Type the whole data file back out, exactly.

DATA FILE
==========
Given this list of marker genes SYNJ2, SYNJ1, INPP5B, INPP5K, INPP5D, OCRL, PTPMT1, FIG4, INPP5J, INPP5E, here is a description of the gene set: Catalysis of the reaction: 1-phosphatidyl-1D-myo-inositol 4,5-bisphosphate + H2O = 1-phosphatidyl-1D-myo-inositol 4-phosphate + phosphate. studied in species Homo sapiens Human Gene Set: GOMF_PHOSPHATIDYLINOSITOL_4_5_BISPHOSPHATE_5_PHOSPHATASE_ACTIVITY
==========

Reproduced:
Given this list of marker genes SYNJ2, SYNJ1, INPP5B, INPP5K, INPP5D, OCRL, PTPMT1, FIG4, INPP5J, INPP5E, here is a description of the gene set: Catalysis of the reaction: 1-phosphatidyl-1D-myo-inositol 4,5-bisphosphate + H2O = 1-phosphatidyl-1D-myo-inositol 4-phosphate + phosphate. studied in species Homo sapiens Human Gene Set: GOMF_PHOSPHATIDYLINOSITOL_4_5_BISPHOSPHATE_5_PHOSPHATASE_ACTIVITY